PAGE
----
Bihar, Jharkhand, Assam, Madhya Pradesh and Uttar Pradesh have the worst records on Female Empowerment in India with a score ranging from 0.42 to 0.46. These states account for some 32 percent of India’s female working-age population. To understand how miserable that is, here is a comparison. With this score, India is close to the Gender Parity Score (GPS) of Chad and Yemen. Need we say more?
This was revealed in the survey The Power of Parity: Advancing Women’s Equality in India by McKinsey Global Institute (MGI).
The Female Empowerment Index or Femdex was developed for the first time for the survey based on a sub-set of 10 of the 15 indicators for which data was available at the state level in India and broadly representative of the FPS.
The survey has calculated GPS for each country and region on a scale of 0 to 1 where a GPS of 1 indicates gender parity.
Mizoram, Meghalaya, Kerala, Goa and Sikkim top with scores between 0.70 and 0.64. That’s not much reason for celebration, though. This is comparable with a modified GPS for Argentina, China and Indonesia which is about 0.66 to 0.70. The top five states account for only 4 percent of India’ working women.
Most women in India tend to work in low-productivity jobs than men. How many is most? Well, 75 percent women work in agriculture compared with 59 percent for men.
Senior roles for women, you said? Read this. Only 7 percent of tertiary educated women have jobs as senior officials compared with 14 percent of men.
India’s IT skills has achieved global status. But at home, women account for only 38 percent of all professional technical jobs and get paid 30 percent less than men.
Drawing on National Sample Survey Organisation data, MGI found that there are more women doing unpaid work. This does not qualify as a revelation as it is a known fact: That women in India do almost 10 times the amount of unpaid care work than men. Is it then surprising that we have some of the world’s lowest rate of women’s labour force participation?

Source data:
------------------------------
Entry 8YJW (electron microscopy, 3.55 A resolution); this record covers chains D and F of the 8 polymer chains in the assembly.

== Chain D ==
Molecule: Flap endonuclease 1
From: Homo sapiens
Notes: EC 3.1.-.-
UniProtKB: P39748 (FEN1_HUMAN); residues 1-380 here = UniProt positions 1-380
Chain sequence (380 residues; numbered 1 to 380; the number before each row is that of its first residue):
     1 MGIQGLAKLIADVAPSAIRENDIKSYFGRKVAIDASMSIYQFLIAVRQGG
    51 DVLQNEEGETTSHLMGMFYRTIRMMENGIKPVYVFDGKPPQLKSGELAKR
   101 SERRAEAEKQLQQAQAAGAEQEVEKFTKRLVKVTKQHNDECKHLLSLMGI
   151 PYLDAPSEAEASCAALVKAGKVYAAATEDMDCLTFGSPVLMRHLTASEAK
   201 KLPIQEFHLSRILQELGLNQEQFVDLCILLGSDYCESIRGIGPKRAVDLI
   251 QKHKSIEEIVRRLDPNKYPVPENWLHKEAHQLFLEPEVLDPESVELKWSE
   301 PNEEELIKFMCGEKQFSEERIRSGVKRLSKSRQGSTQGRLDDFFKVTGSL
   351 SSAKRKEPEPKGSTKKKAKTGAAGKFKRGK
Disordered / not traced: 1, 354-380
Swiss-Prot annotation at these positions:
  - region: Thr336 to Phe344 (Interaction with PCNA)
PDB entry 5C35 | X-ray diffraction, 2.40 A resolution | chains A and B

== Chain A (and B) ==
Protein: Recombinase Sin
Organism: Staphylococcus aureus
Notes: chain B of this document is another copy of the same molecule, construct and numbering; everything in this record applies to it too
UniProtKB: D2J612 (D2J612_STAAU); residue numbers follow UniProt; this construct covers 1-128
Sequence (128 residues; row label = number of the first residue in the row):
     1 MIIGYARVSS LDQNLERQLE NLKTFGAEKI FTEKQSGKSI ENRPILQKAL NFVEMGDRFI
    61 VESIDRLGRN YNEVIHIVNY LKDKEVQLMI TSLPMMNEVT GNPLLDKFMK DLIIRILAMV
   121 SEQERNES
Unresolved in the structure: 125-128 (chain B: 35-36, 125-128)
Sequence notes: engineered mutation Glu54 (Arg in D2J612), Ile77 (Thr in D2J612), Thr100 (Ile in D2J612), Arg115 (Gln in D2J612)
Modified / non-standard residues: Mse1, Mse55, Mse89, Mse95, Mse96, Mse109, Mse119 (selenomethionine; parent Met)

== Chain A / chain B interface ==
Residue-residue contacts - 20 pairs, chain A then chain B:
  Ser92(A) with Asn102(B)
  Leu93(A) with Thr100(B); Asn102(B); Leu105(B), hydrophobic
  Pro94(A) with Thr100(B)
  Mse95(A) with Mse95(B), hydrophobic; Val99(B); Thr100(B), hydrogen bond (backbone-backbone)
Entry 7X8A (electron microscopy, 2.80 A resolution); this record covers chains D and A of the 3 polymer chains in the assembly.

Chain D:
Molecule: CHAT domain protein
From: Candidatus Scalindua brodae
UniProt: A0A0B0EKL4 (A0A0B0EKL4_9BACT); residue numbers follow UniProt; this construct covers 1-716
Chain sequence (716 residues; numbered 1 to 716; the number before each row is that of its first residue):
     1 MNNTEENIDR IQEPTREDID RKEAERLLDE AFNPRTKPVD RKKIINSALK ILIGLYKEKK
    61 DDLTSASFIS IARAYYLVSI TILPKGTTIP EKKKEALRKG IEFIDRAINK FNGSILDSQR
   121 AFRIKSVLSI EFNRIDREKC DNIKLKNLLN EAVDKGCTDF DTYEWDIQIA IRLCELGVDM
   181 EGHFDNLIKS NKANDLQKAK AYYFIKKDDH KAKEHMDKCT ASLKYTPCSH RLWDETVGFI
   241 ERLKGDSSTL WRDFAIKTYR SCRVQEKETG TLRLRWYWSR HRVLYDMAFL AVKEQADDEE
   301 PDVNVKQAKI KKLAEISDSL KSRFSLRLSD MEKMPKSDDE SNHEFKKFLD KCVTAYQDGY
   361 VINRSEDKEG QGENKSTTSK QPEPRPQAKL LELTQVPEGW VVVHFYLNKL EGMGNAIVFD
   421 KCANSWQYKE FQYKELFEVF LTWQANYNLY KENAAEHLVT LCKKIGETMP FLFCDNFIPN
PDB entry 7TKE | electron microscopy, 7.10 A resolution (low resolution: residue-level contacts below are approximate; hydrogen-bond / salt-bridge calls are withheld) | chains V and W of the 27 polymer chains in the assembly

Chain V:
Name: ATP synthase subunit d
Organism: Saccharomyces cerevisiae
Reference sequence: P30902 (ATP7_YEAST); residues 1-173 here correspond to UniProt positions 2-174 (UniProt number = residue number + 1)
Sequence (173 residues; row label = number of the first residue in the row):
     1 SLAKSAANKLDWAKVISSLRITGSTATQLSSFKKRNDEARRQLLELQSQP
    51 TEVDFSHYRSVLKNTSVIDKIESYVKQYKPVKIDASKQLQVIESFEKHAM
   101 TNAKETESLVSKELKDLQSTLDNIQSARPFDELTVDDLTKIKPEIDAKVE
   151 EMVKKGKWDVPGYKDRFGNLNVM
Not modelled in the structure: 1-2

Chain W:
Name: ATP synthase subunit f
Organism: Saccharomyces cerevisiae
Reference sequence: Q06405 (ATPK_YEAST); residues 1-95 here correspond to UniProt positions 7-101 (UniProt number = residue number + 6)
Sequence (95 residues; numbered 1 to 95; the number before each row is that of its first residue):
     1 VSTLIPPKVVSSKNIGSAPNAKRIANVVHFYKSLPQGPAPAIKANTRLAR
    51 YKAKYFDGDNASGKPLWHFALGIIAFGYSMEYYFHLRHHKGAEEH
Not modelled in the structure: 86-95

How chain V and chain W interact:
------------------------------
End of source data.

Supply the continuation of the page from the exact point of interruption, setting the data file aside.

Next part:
India is home to about 25 percent of all women affected by gender inequality worldwide. What this means is that progress on all aspects of gender equality in India is not only critical to its economic growth but to achieve the world’s aims of advancing gender equality and the Sustainable Development Goals.
Our economic development is not at pace with gender equality. Consider this: 26 countries on Mckinsey’s dataset of 95 have a lower per capita GDP and Human Development Index (HDI) than India but have higher levels of gender parity. Of these, 10 including two within the South and South East Asia region have higher gender parity than India on seven or more of the 12 indicators. No, these are not the First World countries. They are Cambodia, Bangladesh, Ghana, Malawi, Kenya, Madagascar, Tanzania, Uganda, Mozambique and Zimbabwe.
''Indian women contribute to only a fraction of the national GDP. The limited participation of women means that half of the Indian talent pool is not being tapped. Accessing this talent pool and increasing participation of women in economic activity is essential for sustainable growth which will give a huge boost to Indian economy. The importance for diversity at the workplace therefore increases multifold. It not only brings in new perspectives and improves the quality of decision making but also helps understand and meet the needs of our customers," remarks Chanda Kochhar, MD and CEO, ICICI Bank.
India's record with regard gender equality is miserable. Ethiopia, Nigeria, Thailand do better at gender equality in society vis-a-vis gender equality at work unlike India, Egypt and United Arab Emirates. The few countries that have relative parity on both parameters are France, Germany and Norway.
Several countries with a lower per capita GDP and higher Human Development Index do better on gender parity. Though India’s aggregate GPS is 0.48, higher than the GPS of 0.44 for the rest of South Asia, there is nothing to cheer about. Because, that score is less than the GPS of Sub-Saharan Africa at 0.57. The best performing region in terms of overall GPS is North America and Oceania (Australia, Canada, New Zealand and the US) with an aggregate GPS of 0.74.
If India was to match the best-in-region country in progress towards GPS in work, it would bring in $2.9 trillion or a 16 percent rise of additional GDP in 2025. We can achieve this by bringing 68 million more women into the workforce by 2025, i.e. 70 percent from the top nine states.
The boost could translate into 1.4 percent per year incremental GDP growth for India. As per McKinsey's 'best-in-region' scenario, in which all countries match the progress towards gender parity of the fastest-improving country in their region, the world could add $12 trillion to GDP in 2025.
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Updated Date: Nov 02, 2015 23:43:20 IST